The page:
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Stenting in acute stroke: counterpoint
  1. Satoshi Tateshima
  1. Correspondence to Dr Satoshi Tateshima, Division of Interventional Neuroradiology, Ronald Reagan UCLA Medical Center, 757 Westwood Plaza, Suite 2129A, Los Angeles, CA 90095-7437, USA; stateshima{at}mednet.ucla.edu

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The Merci era to Solitaire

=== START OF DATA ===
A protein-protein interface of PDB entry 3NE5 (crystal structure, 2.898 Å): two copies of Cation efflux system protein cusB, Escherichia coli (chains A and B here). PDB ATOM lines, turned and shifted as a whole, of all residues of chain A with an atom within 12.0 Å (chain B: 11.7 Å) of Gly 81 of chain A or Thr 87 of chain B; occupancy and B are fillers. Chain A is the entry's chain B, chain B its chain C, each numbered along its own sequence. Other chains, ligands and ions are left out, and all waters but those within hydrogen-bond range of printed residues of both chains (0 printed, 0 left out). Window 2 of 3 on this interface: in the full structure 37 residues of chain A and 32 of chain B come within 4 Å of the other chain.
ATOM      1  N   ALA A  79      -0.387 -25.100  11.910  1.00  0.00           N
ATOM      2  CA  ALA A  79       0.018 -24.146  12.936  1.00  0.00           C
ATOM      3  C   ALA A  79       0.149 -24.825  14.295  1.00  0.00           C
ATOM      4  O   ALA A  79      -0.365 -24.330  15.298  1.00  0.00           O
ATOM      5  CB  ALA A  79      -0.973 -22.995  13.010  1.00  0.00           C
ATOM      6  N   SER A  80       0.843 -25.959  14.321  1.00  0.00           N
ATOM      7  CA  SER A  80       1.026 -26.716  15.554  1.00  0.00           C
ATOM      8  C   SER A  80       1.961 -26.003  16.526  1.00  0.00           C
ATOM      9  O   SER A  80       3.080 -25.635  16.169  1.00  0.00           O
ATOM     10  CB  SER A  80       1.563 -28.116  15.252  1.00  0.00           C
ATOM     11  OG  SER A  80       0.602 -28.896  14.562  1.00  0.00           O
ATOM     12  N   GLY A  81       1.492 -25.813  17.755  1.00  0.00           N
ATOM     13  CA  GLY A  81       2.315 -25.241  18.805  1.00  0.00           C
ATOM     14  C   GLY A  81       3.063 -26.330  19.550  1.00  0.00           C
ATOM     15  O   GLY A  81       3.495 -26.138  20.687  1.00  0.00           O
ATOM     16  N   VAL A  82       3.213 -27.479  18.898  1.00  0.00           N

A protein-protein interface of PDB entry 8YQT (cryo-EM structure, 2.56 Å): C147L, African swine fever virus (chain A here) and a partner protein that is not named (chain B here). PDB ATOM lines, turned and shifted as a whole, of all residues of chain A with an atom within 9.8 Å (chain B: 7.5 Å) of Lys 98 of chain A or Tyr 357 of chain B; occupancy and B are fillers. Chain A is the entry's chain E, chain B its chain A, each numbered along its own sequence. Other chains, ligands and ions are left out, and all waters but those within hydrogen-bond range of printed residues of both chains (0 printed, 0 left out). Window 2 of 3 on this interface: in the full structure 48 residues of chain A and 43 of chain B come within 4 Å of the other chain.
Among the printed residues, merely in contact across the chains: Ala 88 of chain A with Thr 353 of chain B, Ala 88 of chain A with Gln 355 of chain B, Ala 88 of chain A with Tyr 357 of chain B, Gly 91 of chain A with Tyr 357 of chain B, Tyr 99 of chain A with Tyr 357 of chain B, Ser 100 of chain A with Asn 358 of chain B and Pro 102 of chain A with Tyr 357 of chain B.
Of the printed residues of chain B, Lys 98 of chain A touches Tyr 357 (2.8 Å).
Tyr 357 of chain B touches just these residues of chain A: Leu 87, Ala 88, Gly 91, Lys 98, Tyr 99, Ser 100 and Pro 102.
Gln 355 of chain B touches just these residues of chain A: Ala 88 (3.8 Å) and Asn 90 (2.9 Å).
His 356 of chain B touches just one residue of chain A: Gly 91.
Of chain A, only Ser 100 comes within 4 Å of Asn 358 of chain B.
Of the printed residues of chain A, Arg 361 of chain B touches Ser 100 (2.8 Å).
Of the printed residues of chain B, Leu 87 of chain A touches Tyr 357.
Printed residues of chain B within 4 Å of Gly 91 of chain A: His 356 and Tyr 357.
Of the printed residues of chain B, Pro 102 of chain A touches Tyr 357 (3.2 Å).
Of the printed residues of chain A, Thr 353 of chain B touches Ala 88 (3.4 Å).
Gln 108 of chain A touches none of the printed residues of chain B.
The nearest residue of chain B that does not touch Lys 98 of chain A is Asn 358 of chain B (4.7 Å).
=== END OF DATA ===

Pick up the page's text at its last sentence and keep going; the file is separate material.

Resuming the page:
The act of intracranial stent placement in acute stroke patients with thromboembolic occlusions was justified based on the premise that the FDA-approved devices did not provide an adequately high recanalization rate and/or a good clinical outcome.1–4 The patients were put on a dual antiplatelet regime after stent placement despite the potential risk of worsening in the intracranial hemorrhage. Past retrospective clinical series on intracranial stent placement in patients with acute stroke demonstrated higher recanalization rates than the Merci (Stryker / Concentric Medical, Mountain View, CA, USA) and Multi-Merci trials with the use of older generation Merci retrievers, hence the benefits might outweigh the potential risk of hemorrhage for a certain subpopulation of acute stroke patients.1–6 The reported recanalization rates and clinical outcomes from medical centers in the USA have not been substantially different among the FDA-approved mechanical thrombectomy or aspiration devices until recently.6 ,7 In 2012, however, primary data from the Solitaire (Covidien/ev3 Neurovascular, Irvine, CA, USA) With the Intention For Thrombectomy (SWIFT) randomized clinical have become available.8 The Solitaire stent retriever arm achieved an end-of-procedure successful recanalization rate (Thrombosis in Cerebral Infarction (TICI) 2A or greater) of 88.9% with 58.2% good mental/motor functioning (modified Rankin Scale (mRS) score 0–2 or improvement in NIH Stroke Scale (NIHSS) score of ≥10).8 This game-changing new generation device is now approved in the USA and the device has been performing as well as that published in the …

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